Emota.net also covers so many strategies enumerated in From Caregiving to Caring: A New Approach to Civic Engagement by Jason Tester and Rachel Lyle Hatch, it’s just surreal.
When asked how his product might interact with, say, Intel’s Health Guide, Emota.net CEO Paul To responded, “We’d love to be their screensaver.”
Paul contrasted their approach with the dozens of other aging-in-place telepresence efforts that are based on pushing information to elders, or facilitating transactions with clinical professionals. Their whole model–from the way that messages appear to the bobbing, cartoon-style world–is designed to be gentle and unobtrusive. For example, while they’re not strictly a prescription compliance service, medication reminders and doctors appointment reminders can be programmed in. They don’t pop up, though, like normal obnoxious calendar alerts. They’re cartoon birds on a telephone wire in the distance, who gradually amble into the foreground. When the time is right, they bump in to the screen and give their message.
Paul explained that they wanted to program the guilt out of caregiving. I got that vibe loud and clear from the easy playfulness of their designs. However, I honestly don’t know if a nonintrusive, “guilt-free, effortless way to express and fulfill desires and needs” is realistic. Eventually, would the amusing cuteness wear off, and the guilt return? The question was even raised whether wholly guilt-free was a good direction. Emotions motivate action, and guilt can be a strong motivator. Could designing to minimize guilt also backlash into people settling into complacency for smaller actions?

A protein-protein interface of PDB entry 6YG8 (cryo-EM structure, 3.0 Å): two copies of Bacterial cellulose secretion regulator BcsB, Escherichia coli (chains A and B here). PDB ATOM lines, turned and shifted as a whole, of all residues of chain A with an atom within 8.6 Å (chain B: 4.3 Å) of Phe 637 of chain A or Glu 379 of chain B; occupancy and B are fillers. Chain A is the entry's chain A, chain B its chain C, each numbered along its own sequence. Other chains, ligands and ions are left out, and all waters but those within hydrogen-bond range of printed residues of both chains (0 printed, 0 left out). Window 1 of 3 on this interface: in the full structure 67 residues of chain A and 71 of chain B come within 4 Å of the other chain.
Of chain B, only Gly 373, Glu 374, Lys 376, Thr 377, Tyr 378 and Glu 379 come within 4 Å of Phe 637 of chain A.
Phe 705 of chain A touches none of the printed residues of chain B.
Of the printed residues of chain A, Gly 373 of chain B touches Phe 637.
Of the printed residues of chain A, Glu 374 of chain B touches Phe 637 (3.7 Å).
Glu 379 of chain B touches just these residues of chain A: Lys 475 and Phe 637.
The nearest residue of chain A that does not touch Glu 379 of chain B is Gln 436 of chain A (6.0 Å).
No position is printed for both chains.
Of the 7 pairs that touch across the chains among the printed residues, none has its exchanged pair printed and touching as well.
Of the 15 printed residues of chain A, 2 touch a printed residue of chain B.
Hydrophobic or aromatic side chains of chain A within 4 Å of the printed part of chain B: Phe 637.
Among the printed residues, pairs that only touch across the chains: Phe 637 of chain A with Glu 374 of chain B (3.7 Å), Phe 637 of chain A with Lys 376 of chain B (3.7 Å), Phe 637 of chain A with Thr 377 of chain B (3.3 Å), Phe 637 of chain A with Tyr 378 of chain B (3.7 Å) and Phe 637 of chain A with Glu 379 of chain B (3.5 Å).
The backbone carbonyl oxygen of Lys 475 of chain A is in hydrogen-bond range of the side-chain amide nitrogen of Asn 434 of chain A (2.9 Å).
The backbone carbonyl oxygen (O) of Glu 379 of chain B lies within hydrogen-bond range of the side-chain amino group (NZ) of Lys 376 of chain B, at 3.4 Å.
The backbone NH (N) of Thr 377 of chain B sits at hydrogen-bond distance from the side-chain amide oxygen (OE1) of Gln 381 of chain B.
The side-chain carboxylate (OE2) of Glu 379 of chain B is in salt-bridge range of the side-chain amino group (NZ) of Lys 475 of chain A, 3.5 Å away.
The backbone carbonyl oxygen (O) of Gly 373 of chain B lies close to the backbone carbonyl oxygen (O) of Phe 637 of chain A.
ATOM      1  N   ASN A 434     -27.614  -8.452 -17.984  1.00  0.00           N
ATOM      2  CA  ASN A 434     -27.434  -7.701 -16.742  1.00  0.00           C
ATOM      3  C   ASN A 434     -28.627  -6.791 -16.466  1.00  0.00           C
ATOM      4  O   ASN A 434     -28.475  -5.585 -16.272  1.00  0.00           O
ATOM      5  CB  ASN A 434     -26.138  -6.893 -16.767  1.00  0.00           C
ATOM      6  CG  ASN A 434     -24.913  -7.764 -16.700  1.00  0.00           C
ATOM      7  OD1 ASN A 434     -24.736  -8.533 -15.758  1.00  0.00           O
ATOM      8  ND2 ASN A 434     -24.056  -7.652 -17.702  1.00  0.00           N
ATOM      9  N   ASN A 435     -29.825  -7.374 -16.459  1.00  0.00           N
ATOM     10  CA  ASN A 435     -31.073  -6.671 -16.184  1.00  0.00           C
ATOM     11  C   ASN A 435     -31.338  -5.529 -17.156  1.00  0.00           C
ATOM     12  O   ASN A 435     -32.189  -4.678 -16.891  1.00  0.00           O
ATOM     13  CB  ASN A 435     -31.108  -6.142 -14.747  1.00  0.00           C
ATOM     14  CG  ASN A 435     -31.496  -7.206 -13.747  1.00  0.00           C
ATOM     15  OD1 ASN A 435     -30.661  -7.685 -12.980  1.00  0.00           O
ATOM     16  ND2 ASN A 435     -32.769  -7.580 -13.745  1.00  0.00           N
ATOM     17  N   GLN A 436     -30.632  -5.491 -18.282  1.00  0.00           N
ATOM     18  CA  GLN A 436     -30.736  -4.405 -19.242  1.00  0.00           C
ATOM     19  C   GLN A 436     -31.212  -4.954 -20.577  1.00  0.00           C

Well, sure. But this, like Groundcrew.us or The Extraordinaries, is based fundamentally on scaling caring actions. Lowering the barriers to entry from all sides (technological skill, time, effort, emotional burden) allows more people to be included in caring. The premise is that if more people engaged in small positive acts of volunteerism and caring, it can relieve the sometimes crushing burden of caregiving for the few.
An emotional network can become much more than the sum of its messages.
The story I told at the beginning of this post highlights some advantages of this system in a given instance, but I don’t think that a single interaction captures the most important aspect of this platform. The benefit here is not only in smoothing over events, but in the cumulative benefit of social connection for older adults. Social isolation and depression have a huge impact on countless health issues, from frequent hospital readmissions to difficulty with healthy eating. Emota.net is working with the NSF, health systems, health ensurers and communities to refine ways this technology could enhance connection and emotional health. The need for this for elder care is great, but it’s really a technology for strengthening connections between generations and age cohorts.
Ultimately, the goal is the same across generations: to increase our emotional intelligence. The easier it becomes for us to care, the better we can improve our collective well-being.
Copyright © 2010, Institute for the Future. All rights reserved.